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To Understand Rio+20, Put on Your 3D Glasses

Simultaneously we will need to demand that our governments change their approach and get serious. Time is short.
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Think of Rio+20 as cinema. In its simplest black and white, small screen format, it was unsatisfying. Government negotiators failed to reach any agreements of note. But, in color, on the large screen, with your 3D glasses on, it was much more. Creative leaders, impatient with the formal process, from businesses, individual governments, NGOs, communities, and people's movements banded together at Rio in thousands of ways to catalyze action outside the multilateral process.

Some of their committed actions are clearly meaningful. Here a few of my favorites:

  • Eight development banks committed to grant and lend $175 billion for sustainable low carbon transportation by 2020;
  • Large corporations, including Unilever, Tesco, and J&J, as part of an innovative business alliance, called the Consumer Goods Forum, committed to end deforestation in their beef, soy, paper, and palm oil supply chains by 2020;
  • The United Arab Emirates committed $350 million to the newly established International Renewable Energy Agency for a finance facility that IRENA will use to develop renewable energy projects;
  • Microsoft committed to making all of its business operations carbon neutral by 2013; Cities inside Mayor Bloomberg's C40 have committed to a gigaton of carbon emission reductions;
  • These cities also committed to establishing a monitoring mechanism and publishing an annual report card;
  • A group headed by Richard Branson called the Carbon War Room committed to helping Aruba wean itself from fossil fuels by 2020;
  • Norway committed to spend $140 million over five years in Ethiopia and Kenya to finance clean energy development;
  • The UK will now mandate GHG emissions reporting by the 1800 largest companies on the London stock exchange; and
  • Philips will increase the energy efficiency of its electric products by 50 percent by 2015.

There were also commitments to create huge marine sanctuaries in Australia and the Maldives, agreements to deliver clean cook stoves and solar lanterns for millions of people in Africa and Asia, compacts by businesses to manage water resources, and promises by business schools to teach sustainability.

These are serious actions by committed people helping to create a bridge to concerted global action and they are to be admired and supported, and also broadly emulated.

The untold story of Rio is that the UN and the Brazilians knew long in advance that the formal black and white multilateral process was doomed to failure at Rio so they opted for a Plan B to lift up the work of a broader, more colorful array of alternative leaders.

Forty thousand people came to Rio this time. Less than a quarter of these were government delegates. The rest were meeting in side rooms and alternative venues spread out across Rio hammering out their own agreements and announcing their intentions to act on their own. The 4,000 media seemed to miss a lot of this, mostly staying in their dedicated press area or in the large official meeting rooms.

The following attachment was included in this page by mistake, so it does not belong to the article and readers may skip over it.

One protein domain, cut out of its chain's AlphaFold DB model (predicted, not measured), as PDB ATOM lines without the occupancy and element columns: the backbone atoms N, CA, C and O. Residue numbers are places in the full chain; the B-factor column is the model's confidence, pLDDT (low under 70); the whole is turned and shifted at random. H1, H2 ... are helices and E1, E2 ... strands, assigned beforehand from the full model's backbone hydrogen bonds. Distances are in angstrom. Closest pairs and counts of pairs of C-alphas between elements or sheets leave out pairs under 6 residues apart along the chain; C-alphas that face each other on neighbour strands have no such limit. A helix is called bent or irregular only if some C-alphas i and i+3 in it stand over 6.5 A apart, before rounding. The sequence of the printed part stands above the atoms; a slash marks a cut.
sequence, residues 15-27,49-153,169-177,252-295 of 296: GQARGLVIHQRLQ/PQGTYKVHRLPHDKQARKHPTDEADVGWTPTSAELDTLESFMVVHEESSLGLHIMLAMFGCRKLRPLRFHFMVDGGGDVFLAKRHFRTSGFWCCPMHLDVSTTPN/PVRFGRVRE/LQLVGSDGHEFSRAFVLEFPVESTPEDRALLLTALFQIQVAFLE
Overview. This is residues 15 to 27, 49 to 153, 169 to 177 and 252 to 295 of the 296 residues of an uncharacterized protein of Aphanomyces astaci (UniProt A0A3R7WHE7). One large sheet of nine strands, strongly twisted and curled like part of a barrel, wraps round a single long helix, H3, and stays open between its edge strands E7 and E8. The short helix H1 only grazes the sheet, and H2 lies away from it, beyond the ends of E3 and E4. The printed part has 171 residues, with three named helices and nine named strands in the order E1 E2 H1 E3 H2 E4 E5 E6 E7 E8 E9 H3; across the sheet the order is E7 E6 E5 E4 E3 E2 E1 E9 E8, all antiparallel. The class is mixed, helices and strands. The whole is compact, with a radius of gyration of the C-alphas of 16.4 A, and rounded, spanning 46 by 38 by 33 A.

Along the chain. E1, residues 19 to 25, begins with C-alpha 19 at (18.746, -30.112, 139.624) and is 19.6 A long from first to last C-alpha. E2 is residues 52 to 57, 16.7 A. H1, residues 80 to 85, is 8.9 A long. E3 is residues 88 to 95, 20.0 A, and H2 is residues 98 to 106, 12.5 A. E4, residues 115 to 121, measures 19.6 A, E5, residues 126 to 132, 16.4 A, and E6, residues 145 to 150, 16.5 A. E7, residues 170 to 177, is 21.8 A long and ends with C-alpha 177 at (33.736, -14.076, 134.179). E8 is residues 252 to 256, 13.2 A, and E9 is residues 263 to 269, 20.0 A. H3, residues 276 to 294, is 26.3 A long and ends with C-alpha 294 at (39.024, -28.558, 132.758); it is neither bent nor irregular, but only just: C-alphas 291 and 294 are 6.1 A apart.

Many of the commitments noted above resulted from year long efforts led all over the planet by a diverse array of dedicated supporting actors working off the main stage. Those efforts fed on deep concerns about global climate change and the harms people across the planet are already feeling.

The UN and the Brazilian Foreign Ministry are to be congratulated for the deliberate way they created space for these other actors at Rio. The possibility of participation encouraged all of the thousands of other efforts. For some of the most organized and better funded alternative efforts, Rio also afforded a chance to attract media attention and help. This then led to a competition by individual governments, firms and large NGOs to create more and more meaningful commitments. In one measure of the breadth of side bar commitments, the UN has counted $513 billion worth of commitments made at Rio+20.

Some of these commitments will prove to be insignificant. Others will prove to be empty promises. Many, though, have a chance to succeed, show the path forward for others, and also buy some time for the planet until a truly meaningful government process can be created.

Former President of Costa Rica, José María Figueres, made one of the most interesting recommendations of all at Rio; he said at one of the final official press conferences that if governments would replace negotiators over 45 years of age and make sure that half were women with children, an agreement on climate change could be hammered out in a year. Clearly irritated with what he called the 'no-gotiators,' he urged the world to support more unofficial commitments, to monitor and support them, and to see them as an essential bridge to necessary official action.

For the rest of us, we'll need to put the little black and white television set in the closet, and keep our 3D glasses on to watch and support all the actors on the multiplex of side stages churning out creative approaches governments will be able to learn from. Simultaneously we will need to demand that our governments change their approach and get serious. Time is short.

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